Although the internet allows businesses to flourish anywhere, business owners and entrepreneurs still gravitate toward large cities. Why? Because despite their higher startup and operating costs, major metropolitans offer a slew of advantages smaller cities and towns cannot, mainly access to resources.
Large cities offer access to sizable and talented labor pools, investment capital, and suppliers and contractors — all important for a business to be able to grow. All those resources are close by in a large city, making networking much easier too. So rather than meeting over Zoom, business owners can meet face to face with potential partners and investors. Of course, other factors matter as well, including business climate and costs of living. This is the most expensive city in every state.
To identify the 50 best large cities to start a business, 24/7 Wall St. reviewed data from WalletHub, which ranked 100 large U.S. cities across three key dimensions — business environment, access to resources, and business costs — using 21 metrics like average business revenue growth for business environment, human capital availability for access to resources, and labor costs for business costs.
Most major cities also host colleges and universities that provide a steady pipeline of talent into the labor force. The city ranking No. 2 on this list, Durham, North Carolina, is home to Duke University, a leading research institution.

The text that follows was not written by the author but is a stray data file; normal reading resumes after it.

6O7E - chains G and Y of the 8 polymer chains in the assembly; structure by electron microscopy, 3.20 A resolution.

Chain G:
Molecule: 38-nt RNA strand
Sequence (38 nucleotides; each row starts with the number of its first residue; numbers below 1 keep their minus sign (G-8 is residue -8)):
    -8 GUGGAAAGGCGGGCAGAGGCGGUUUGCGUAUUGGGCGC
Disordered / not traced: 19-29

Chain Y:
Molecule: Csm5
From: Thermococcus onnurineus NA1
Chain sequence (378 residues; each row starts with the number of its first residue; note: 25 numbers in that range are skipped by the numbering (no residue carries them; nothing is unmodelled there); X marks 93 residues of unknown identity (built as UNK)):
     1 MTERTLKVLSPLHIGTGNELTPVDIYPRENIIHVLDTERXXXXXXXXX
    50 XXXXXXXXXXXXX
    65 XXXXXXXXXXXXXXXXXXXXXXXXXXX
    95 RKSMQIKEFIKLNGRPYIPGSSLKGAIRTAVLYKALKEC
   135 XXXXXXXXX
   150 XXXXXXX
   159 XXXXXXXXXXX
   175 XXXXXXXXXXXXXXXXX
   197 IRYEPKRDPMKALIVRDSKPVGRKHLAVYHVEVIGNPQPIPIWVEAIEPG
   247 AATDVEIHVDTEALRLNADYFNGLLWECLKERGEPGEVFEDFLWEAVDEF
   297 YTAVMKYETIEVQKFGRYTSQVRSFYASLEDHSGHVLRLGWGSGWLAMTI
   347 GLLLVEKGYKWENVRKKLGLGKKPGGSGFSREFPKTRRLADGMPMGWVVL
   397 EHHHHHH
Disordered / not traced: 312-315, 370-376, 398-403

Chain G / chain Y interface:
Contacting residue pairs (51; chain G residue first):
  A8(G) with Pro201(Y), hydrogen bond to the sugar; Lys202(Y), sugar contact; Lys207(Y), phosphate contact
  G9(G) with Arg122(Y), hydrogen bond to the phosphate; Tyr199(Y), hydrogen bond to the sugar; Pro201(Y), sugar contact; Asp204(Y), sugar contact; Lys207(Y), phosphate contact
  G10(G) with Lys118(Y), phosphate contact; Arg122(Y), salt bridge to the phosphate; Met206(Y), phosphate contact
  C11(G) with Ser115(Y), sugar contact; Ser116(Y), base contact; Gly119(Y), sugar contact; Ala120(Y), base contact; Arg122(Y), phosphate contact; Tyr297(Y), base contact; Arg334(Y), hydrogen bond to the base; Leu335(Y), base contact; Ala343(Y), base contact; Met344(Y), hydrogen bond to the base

And if a business requires foot traffic to bring in potential customers, a large city is the place to be. Warm weather doesn’t hurt either, which is why Texas and California both have nine cities on this list. Lubbock and Laredo, Texas, rank third and first, respectively. But other Western cities ranked high, as well. Boise, Idaho, sits at No. 5, perhaps due to its booming tech sector. In fact, Boise was one of America’s fastest growing cities.
Although Western and Southern states like Florida offer a welcoming landing spot for new businesses, the Midwest isn’t completely off the radar. Indianapolis and Kansas City, Missouri, represent established Midwestern cities that remain attractive to entrepreneurs.